Artificial Platelets Under Development!

Uncontrolled bleeding is the bane of trauma professionals everywhere. Early in a resuscitation, we focus on identifying potential sources. We’ve developed numerous techniques for plugging them up. And we have processes in place to replace the blood that’s been lost.

Unfortunately, blood products are a perishable item. Packed red blood cells have a typical shelf-life of 42 days. Whole blood lasts only 21-35 days. Plasma is only suitable for up to five days once thawed. However, it can be frozen and used only when needed.

Platelets are another short-lifespan product, typically lasting only five days. This is a major reason for the relative lack of availability, especially at smaller hospitals. Unfortunately, freezing them or attempting cold storage renders them less active. For this reason, the platelet shortage persists.

As you know, platelets are fragments of cells produced by the bone marrow that have a major function in hemostasis. They bind to injured surfaces of disrupted blood vessels. Seconds later, they become activated and begin to clump with other platelets. They also release factors that result in fibrin deposition, creating a clot that helps stop bleeding.

Researchers have been trying to develop artificial blood substitutes for decades. I remember reading about rat experiments using these products in the 1980s. Unfortunately, they remain experimental to this day.

I found a recent article describing recent work on artificial platelets that piqued my interest. It was published by the biomedical engineering groups at North Carolina State University and UNC Chapel Hill. They used nanoparticles made of an ultrasoft microgel that were similar in size and shape to natural platelets. Fibrin-binding antibody fragments were embedded on the surface. These were selected to target only activated fibrin and not circulating fibrinogen.

Source: Science Translational Medicine

The groups devised a rat and pig trauma model by creating a liver laceration and then infusing varying doses of the artificial platelets (AP). Postmortem analysis of the wounds showed:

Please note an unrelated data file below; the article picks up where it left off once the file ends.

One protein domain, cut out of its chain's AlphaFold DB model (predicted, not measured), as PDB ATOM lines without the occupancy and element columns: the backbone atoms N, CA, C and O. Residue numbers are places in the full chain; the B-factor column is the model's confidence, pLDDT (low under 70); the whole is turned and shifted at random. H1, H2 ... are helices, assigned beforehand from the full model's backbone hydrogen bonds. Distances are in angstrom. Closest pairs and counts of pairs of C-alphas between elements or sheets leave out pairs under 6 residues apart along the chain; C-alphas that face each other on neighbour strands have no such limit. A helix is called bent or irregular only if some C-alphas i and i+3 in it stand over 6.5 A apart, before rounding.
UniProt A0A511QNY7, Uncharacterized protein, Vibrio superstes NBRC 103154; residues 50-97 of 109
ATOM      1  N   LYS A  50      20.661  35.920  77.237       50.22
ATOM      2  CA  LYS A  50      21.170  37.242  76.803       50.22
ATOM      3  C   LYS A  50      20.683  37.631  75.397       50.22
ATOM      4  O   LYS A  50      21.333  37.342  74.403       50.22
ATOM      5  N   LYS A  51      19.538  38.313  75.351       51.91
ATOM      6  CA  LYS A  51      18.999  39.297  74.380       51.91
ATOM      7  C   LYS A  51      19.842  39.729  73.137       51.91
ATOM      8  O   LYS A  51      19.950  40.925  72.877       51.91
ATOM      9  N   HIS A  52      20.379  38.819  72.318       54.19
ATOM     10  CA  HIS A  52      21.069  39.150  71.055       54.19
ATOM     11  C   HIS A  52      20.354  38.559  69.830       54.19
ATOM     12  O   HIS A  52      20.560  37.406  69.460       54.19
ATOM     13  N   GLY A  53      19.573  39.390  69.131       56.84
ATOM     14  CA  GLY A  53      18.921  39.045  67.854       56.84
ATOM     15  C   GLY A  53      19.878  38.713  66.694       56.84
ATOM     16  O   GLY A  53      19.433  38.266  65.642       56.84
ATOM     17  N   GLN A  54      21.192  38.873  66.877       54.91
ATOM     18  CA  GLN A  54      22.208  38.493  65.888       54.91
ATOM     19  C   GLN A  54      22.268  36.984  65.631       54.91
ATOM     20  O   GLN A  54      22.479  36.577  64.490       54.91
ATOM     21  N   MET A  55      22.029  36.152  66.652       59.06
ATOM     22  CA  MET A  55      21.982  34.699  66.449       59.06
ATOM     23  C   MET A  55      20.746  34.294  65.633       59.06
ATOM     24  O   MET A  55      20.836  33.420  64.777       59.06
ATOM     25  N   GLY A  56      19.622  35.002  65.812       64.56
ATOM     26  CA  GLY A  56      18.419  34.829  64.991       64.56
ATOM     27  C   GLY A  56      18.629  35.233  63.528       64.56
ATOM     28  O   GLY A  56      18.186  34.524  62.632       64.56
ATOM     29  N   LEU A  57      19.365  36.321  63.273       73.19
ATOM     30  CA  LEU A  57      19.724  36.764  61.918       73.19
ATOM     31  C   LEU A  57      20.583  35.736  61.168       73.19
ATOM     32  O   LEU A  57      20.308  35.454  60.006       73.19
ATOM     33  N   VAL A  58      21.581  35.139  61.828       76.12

• The APs did home in on the injured sites and were found in the injured areas
  • There was increased fibrin deposition at the wound site when compared to saline controls
  • Less bleeding was seen in the animals that received the APs vs saline
  • No significant deposition of APs was found in other tissues
  • The APs were excreted in the urine of the animals

Bottom line: This is very exciting, if preliminary, work. These artificial platelets are relatively easy to produce and can be frozen or stored at room temperature for extended periods. They appear harmless to the animals and decrease bleeding from the liver injury.

I am still somewhat cautious in my assessment. This same excitement was present 40 years ago in the early years of artificial hemoglobin solutions. And look where we are now. But, fingers crossed, there may be a solution to our chronic platelet shortage at some point in the future.

Reference: Ultrasoft platelet-like particles stop bleeding in rodent and porcine models of trauma. Sci Transl Med. 2024 Apr 10;16(742):eadi4490. doi: 10.1126/scitranslmed.adi4490. Epub 2024 Apr 10. PMID: 38598613.

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